These items are collected in specific levels; when a level begins, text pops up on the screen notifying you that a rocket ship is approaching. If you’re able to get to the rocket ship quickly enough, you’ll unlock the exciting new item. Typically, these items are easy enough to unlock, but much to my frustration, I have a few too many that I’ve unintentionally skipped over. Characters are usually a single pixel for the body and four pixels for limbs with different identifying features such as sunglasses, hair, or clothing. With comical names like “Action Bunny”, “Hella Handsome Man”, and “80386.5”, they are all uniquely styled to match their chortle-inducing names. Rocket ships, while they vary wildly in design, are often not legitimate rocket ships – my personal favorite is the “Deep Space Whale”.
After playing a few levels, I realized I was moving at a faster pace and was a lot farther than I would have been if I had invested the same amount of time on another title. This is largely due to the design – the levels are so short that I didn’t realize how fast I was breezing through them. This really played into my need for instant gratification since it was easy to beat a level every 30 – 45 seconds. The grading scale at the end of every level is like school, so it hit a “nerd nerve” as well – trying to get an “A” was just so much more satisfying than trying to get 3 stars or some other ambiguously tiered score. Getting an “A” also meant that I had unlocked the Cosmic Mode, which provided an extended challenge of an already stimulating level.
Even though I actually really enjoyed Cosmic Leap, there were a few minor grievances I had with it. The music, although really well-composed, became monotonous and even grating after the first hour – a little more variety would have been warmly welcomed. I also found the mouse sensitivity to be a bit laggy, but that’s probably a problem on my end rather than Cosmic Leap’s (and the controller is strongly recommended, so no fault to the developer, honestly). Even with background changes, progressive complexity, and different planet skins, I found most of the levels to be the same…I mean, yes, each level provided a new and unique challenge, but it became pretty tedious after a while to, again, go from one end of the planetary system to the other. I am not sure how it could be tweaked to make it a bit more interesting, but I really longed for something different after a few hours.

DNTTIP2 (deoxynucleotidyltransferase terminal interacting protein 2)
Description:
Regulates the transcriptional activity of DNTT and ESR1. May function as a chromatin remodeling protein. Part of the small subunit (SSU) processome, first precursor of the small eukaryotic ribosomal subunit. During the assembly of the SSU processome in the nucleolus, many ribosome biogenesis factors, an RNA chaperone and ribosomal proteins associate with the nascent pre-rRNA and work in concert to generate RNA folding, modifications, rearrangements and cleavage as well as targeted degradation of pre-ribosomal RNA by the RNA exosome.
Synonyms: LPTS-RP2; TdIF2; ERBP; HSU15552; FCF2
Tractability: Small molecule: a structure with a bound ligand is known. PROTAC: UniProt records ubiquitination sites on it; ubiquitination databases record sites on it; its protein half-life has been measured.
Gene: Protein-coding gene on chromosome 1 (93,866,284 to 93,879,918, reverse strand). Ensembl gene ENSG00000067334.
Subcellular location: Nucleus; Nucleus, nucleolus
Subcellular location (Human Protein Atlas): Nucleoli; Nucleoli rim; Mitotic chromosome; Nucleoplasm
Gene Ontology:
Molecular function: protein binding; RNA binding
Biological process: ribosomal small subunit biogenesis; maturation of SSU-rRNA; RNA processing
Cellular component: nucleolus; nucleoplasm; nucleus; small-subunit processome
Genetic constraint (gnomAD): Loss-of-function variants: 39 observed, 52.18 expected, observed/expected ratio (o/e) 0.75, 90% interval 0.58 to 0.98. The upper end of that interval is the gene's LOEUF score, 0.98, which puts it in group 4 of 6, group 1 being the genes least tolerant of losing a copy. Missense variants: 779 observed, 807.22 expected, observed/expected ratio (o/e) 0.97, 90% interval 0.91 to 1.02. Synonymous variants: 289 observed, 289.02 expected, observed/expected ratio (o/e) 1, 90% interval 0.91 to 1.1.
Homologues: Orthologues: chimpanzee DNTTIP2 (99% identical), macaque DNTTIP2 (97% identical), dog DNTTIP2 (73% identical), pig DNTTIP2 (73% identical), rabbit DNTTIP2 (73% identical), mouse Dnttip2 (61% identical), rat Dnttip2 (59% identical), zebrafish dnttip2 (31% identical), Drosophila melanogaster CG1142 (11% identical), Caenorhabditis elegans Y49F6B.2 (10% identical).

If Cosmic Leap could be somehow modified for the iPad and other touchscreen devices, I could easily see this title becoming the next Angry Birds. It’s a title that is well-suited for both casual gamers and the high-score-obsessed. For less than a cup of coffee, I was able to squeeze hours of amusement out of a simple game with a simple concept. The added bonus of a charmingly dorky storyline polishes off Cosmic Leap with a finesse not often seen in titles at this pricepoint. For $2.00, there’s really no reason not to add this title to your Steam library – by doing so, you may please the esteemed emperor, bring glory to Sector 22, and kill time in an adorable 8-Bit fashion.